Saturday, July 30, 2011

Still growing up

Gary is still working at the frozen yogurt place. He has been there several weeks and yesterday he was called in to talk to the manager about his performance. This is a new shop and Gary was one of the younger people hired. Because of the way he presents himself, he was hired as a team-leader or assistant-manager.

There have been two sorts of problems. One has to do with irregularities with respect to money. It could be that someone on his shift has been lifting money. It is more likely that they have been making some small mistakes in the cash register. Gary himself has been making a fairly big mistake regularly. He has been adding change or singles without taking out larger bills to replace it. So when he adds $10 in quarters the register looks as though they made $10 in sales. It also looks like someone stole $10 in quarters from the safe.

There were other things, like not leaving the store properly stocked and prepped for the morning. The store has been very clean. It is obvious that Gary has not been rushing what he believed he needed to do, but that for some reason he did not recall that he was supposed to the other work.

So Gary has been warned. He is one part defensive and one part committed to making sure he proves himself and gets a good recommendation from this place.  am very glad that the manager gave Gary the talking-to and the second chance. He has left or lost other jobs and based upon what he told me I have concluded he was let go because of job performance, but nobody seemed to tell him precisely what he was doing wrong. This is of course speculation on my part, but it is based upon him telling me about his work.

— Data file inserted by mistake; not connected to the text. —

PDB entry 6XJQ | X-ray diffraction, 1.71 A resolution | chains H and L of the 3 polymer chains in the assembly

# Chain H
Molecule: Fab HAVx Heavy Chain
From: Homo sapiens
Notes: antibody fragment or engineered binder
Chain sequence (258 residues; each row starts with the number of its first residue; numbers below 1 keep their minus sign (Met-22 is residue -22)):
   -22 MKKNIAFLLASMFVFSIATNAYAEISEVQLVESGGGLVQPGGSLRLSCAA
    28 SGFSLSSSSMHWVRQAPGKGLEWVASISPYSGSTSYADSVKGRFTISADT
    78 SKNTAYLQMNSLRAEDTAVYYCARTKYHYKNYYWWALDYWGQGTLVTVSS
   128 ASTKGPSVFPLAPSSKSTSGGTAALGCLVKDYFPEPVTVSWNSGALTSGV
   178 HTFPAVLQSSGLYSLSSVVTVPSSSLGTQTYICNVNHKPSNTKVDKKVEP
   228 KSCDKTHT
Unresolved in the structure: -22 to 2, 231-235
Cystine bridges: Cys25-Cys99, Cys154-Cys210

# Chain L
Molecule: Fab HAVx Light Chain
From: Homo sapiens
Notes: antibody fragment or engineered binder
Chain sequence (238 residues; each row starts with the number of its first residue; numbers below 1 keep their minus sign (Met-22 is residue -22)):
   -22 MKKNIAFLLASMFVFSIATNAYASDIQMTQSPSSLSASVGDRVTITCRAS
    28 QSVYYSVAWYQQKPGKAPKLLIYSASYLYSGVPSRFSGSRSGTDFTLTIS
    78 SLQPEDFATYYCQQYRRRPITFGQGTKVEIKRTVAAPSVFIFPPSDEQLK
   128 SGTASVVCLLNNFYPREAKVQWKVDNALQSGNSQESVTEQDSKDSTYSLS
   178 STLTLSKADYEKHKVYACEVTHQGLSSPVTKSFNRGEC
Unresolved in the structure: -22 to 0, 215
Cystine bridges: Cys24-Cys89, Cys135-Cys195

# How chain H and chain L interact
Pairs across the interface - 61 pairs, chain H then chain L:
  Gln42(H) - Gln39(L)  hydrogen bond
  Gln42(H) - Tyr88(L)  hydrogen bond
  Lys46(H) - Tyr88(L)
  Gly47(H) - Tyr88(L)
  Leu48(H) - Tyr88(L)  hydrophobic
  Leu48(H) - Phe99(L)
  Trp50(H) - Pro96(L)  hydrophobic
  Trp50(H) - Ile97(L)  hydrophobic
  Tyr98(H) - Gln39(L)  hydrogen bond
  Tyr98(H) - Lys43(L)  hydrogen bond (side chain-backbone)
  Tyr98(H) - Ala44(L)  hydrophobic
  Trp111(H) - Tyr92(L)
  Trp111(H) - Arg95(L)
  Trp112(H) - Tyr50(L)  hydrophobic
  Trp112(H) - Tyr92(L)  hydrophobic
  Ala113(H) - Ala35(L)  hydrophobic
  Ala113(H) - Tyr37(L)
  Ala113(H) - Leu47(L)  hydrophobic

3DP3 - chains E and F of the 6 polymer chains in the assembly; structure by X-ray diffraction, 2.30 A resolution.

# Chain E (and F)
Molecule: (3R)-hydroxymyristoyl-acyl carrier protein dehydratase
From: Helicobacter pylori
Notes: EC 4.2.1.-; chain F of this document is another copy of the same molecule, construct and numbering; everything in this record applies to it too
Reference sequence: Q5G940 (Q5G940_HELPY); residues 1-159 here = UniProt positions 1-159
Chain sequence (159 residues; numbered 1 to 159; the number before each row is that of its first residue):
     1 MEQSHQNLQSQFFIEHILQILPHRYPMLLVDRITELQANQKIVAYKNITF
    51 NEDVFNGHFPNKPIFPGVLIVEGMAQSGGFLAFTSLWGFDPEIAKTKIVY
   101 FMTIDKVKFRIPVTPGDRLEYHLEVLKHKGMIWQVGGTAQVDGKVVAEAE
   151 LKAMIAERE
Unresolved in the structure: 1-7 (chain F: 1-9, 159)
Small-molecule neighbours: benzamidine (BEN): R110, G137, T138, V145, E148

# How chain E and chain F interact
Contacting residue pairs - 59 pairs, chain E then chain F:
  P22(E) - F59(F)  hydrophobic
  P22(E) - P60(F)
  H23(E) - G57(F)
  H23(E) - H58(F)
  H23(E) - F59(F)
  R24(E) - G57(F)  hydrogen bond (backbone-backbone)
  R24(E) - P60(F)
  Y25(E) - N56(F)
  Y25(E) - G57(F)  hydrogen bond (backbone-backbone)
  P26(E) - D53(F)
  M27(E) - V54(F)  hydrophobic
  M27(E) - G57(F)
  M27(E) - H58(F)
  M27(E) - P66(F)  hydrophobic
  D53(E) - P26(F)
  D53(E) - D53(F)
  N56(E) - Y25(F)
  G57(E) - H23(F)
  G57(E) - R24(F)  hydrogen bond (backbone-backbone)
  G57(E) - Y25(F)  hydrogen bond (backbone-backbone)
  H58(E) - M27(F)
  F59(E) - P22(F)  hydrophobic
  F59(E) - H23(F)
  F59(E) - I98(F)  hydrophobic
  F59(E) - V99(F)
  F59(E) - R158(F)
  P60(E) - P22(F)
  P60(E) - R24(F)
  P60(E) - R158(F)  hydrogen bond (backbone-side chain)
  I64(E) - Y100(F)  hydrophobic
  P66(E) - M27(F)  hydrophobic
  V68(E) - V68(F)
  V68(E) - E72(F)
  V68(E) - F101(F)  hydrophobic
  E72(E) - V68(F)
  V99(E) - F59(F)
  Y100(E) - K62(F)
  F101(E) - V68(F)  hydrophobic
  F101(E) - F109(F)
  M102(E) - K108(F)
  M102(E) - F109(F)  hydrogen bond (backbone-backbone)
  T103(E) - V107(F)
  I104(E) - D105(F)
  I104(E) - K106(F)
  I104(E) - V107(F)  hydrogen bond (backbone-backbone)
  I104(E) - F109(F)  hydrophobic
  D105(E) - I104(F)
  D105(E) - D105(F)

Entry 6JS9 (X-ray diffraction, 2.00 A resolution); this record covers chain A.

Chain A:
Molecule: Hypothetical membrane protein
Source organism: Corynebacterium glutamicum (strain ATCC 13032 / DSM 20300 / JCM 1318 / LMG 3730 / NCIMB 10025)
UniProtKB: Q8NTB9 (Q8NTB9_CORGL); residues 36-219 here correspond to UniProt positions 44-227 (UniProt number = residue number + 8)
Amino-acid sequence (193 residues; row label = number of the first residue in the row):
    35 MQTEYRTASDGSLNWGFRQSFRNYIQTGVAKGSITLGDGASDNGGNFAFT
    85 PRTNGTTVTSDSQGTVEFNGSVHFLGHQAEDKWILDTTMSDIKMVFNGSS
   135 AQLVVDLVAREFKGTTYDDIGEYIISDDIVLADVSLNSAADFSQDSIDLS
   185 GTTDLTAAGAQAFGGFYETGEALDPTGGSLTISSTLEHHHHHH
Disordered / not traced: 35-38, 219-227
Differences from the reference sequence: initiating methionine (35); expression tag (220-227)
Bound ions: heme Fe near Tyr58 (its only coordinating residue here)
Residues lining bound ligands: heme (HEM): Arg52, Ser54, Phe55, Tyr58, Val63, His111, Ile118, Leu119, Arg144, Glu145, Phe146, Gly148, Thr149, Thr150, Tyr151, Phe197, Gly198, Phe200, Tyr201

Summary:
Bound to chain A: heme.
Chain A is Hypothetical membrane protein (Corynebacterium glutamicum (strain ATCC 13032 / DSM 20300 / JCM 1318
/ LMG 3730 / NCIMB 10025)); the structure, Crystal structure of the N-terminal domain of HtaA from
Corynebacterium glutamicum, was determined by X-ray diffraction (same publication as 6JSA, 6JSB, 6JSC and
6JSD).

The point is, that it occurred to me this morning how really terrible it would have been for Gary if he had been encouraged to move out last fall when he turned 18. So many foster kids do, even when they legally are not required to. (In my experience it is difficult to convince them to stay, they do not like being in care.) Gary is still not ready to take care of himself.

Oh, he sounds like he is. He talks about savings goals, criticizes friends for not having a budget and saving money, talks almost reasonably about how much he expects to need when he lives on his own. Much of the information is there, but the habits of life are not. Not all of the knowledge, of course, he has been appalled at how little money is left after taxes and gasoline. When he calculates the added cost of car insurance he wonders if he can afford to work.

He is making progress, at least a little. I do have hopes that he will be able to move out within the next six months.

He still thinks he is going to be going to community college in a month ... even though he has not actually applied or done any of that other stuff. He simply doesn't believe me when I tell him that the classes there fill up quickly. He seems to think it will work like high school. You show up the first day, register, and get your scheduled.

Anyway, I am glad he is still here. I am the adoption made him comfortable with the idea of staying longer. He needs what I am beginning to think of of stage-two adolescence. He thinks he is an adult. He is doing what he thinks he needs to do to actually become one, but he still needs the safety net of parents.

Wait, he doesn't just need to safety net, he needs us to hold up all the ropes.


  1. I'm glad I found you again. I missed reading about your family.

  2. Good thing you are there for him.


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